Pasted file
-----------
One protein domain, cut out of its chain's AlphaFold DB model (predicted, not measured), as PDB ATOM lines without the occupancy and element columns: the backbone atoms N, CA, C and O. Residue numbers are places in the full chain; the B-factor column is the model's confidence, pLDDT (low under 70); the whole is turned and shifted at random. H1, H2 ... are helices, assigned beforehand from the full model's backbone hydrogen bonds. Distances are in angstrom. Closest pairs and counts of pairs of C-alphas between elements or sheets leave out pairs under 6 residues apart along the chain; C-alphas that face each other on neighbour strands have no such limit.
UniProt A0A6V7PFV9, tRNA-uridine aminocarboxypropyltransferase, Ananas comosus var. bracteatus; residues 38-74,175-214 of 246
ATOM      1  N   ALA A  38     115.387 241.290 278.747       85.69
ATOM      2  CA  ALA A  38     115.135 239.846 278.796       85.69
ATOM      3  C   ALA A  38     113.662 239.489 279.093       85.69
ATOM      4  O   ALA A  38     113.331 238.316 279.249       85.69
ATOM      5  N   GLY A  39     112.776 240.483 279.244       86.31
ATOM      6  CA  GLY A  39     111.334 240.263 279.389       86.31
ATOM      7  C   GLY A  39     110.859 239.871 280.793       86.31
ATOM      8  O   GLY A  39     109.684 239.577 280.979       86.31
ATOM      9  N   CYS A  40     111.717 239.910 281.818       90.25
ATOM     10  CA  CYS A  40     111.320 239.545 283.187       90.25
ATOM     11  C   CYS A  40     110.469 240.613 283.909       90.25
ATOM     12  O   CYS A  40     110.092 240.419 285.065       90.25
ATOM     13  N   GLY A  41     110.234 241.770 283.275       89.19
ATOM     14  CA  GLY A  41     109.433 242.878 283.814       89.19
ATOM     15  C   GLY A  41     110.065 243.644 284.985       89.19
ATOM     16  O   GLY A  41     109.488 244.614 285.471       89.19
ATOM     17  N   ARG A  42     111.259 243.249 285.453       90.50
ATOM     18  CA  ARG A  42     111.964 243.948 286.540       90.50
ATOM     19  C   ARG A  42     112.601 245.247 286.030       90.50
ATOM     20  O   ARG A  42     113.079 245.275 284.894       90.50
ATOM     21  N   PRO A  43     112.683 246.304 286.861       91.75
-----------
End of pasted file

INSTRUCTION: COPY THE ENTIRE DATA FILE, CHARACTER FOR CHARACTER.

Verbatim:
One protein domain, cut out of its chain's AlphaFold DB model (predicted, not measured), as PDB ATOM lines without the occupancy and element columns: the backbone atoms N, CA, C and O. Residue numbers are places in the full chain; the B-factor column is the model's confidence, pLDDT (low under 70); the whole is turned and shifted at random. H1, H2 ... are helices, assigned beforehand from the full model's backbone hydrogen bonds. Distances are in angstrom. Closest pairs and counts of pairs of C-alphas between elements or sheets leave out pairs under 6 residues apart along the chain; C-alphas that face each other on neighbour strands have no such limit.
UniProt A0A6V7PFV9, tRNA-uridine aminocarboxypropyltransferase, Ananas comosus var. bracteatus; residues 38-74,175-214 of 246
ATOM      1  N   ALA A  38     115.387 241.290 278.747       85.69
ATOM      2  CA  ALA A  38     115.135 239.846 278.796       85.69
ATOM      3  C   ALA A  38     113.662 239.489 279.093       85.69
ATOM      4  O   ALA A  38     113.331 238.316 279.249       85.69
ATOM      5  N   GLY A  39     112.776 240.483 279.244       86.31
ATOM      6  CA  GLY A  39     111.334 240.263 279.389       86.31
ATOM      7  C   GLY A  39     110.859 239.871 280.793       86.31
ATOM      8  O   GLY A  39     109.684 239.577 280.979       86.31
ATOM      9  N   CYS A  40     111.717 239.910 281.818       90.25
ATOM     10  CA  CYS A  40     111.320 239.545 283.187       90.25
ATOM     11  C   CYS A  40     110.469 240.613 283.909       90.25
ATOM     12  O   CYS A  40     110.092 240.419 285.065       90.25
ATOM     13  N   GLY A  41     110.234 241.770 283.275       89.19
ATOM     14  CA  GLY A  41     109.433 242.878 283.814       89.19
ATOM     15  C   GLY A  41     110.065 243.644 284.985       89.19
ATOM     16  O   GLY A  41     109.488 244.614 285.471       89.19
ATOM     17  N   ARG A  42     111.259 243.249 285.453       90.50
ATOM     18  CA  ARG A  42     111.964 243.948 286.540       90.50
ATOM     19  C   ARG A  42     112.601 245.247 286.030       90.50
ATOM     20  O   ARG A  42     113.079 245.275 284.894       90.50
ATOM     21  N   PRO A  43     112.683 246.304 286.861       91.75